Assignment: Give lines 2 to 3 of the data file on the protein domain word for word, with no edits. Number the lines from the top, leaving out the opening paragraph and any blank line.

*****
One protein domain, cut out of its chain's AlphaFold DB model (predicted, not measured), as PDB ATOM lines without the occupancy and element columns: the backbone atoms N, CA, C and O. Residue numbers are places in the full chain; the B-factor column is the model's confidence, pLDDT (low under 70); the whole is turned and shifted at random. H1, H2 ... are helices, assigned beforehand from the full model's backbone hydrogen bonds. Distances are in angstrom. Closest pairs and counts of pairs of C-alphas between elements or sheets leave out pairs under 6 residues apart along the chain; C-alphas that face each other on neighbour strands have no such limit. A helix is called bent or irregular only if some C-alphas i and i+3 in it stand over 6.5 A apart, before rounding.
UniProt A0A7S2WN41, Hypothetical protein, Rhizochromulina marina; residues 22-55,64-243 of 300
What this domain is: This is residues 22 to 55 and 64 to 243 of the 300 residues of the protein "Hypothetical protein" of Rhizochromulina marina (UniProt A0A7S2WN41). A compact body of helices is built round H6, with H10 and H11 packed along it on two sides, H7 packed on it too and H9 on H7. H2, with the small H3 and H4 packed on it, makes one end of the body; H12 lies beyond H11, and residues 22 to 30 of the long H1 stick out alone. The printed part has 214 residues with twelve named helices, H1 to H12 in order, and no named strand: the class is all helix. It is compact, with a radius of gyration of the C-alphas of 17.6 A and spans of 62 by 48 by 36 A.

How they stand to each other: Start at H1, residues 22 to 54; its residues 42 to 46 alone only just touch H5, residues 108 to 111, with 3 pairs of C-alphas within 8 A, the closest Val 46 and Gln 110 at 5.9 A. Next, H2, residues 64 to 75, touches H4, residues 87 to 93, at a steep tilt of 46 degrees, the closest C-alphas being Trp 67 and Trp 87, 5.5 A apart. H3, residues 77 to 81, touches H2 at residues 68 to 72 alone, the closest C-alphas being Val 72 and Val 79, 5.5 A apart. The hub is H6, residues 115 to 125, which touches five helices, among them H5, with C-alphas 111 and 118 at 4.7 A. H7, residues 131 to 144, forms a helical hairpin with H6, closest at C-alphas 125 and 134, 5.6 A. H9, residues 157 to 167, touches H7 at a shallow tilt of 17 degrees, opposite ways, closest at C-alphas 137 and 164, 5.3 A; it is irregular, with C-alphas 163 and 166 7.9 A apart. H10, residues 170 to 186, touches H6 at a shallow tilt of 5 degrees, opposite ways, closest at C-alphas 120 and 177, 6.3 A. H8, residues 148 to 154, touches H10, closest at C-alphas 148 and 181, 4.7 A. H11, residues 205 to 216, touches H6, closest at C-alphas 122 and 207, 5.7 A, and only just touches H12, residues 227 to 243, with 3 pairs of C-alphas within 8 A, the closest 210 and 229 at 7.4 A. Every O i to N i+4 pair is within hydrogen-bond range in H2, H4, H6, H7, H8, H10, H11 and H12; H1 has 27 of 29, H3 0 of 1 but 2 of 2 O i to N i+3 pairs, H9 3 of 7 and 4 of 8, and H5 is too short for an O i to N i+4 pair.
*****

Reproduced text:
What this domain is: This is residues 22 to 55 and 64 to 243 of the 300 residues of the protein "Hypothetical protein" of Rhizochromulina marina (UniProt A0A7S2WN41). A compact body of helices is built round H6, with H10 and H11 packed along it on two sides, H7 packed on it too and H9 on H7. H2, with the small H3 and H4 packed on it, makes one end of the body; H12 lies beyond H11, and residues 22 to 30 of the long H1 stick out alone. The printed part has 214 residues with twelve named helices, H1 to H12 in order, and no named strand: the class is all helix. It is compact, with a radius of gyration of the C-alphas of 17.6 A and spans of 62 by 48 by 36 A.

How they stand to each other: Start at H1, residues 22 to 54; its residues 42 to 46 alone only just touch H5, residues 108 to 111, with 3 pairs of C-alphas within 8 A, the closest Val 46 and Gln 110 at 5.9 A. Next, H2, residues 64 to 75, touches H4, residues 87 to 93, at a steep tilt of 46 degrees, the closest C-alphas being Trp 67 and Trp 87, 5.5 A apart. H3, residues 77 to 81, touches H2 at residues 68 to 72 alone, the closest C-alphas being Val 72 and Val 79, 5.5 A apart. The hub is H6, residues 115 to 125, which touches five helices, among them H5, with C-alphas 111 and 118 at 4.7 A. H7, residues 131 to 144, forms a helical hairpin with H6, closest at C-alphas 125 and 134, 5.6 A. H9, residues 157 to 167, touches H7 at a shallow tilt of 17 degrees, opposite ways, closest at C-alphas 137 and 164, 5.3 A; it is irregular, with C-alphas 163 and 166 7.9 A apart. H10, residues 170 to 186, touches H6 at a shallow tilt of 5 degrees, opposite ways, closest at C-alphas 120 and 177, 6.3 A. H8, residues 148 to 154, touches H10, closest at C-alphas 148 and 181, 4.7 A. H11, residues 205 to 216, touches H6, closest at C-alphas 122 and 207, 5.7 A, and only just touches H12, residues 227 to 243, with 3 pairs of C-alphas within 8 A, the closest 210 and 229 at 7.4 A. Every O i to N i+4 pair is within hydrogen-bond range in H2, H4, H6, H7, H8, H10, H11 and H12; H1 has 27 of 29, H3 0 of 1 but 2 of 2 O i to N i+3 pairs, H9 3 of 7 and 4 of 8, and H5 is too short for an O i to N i+4 pair.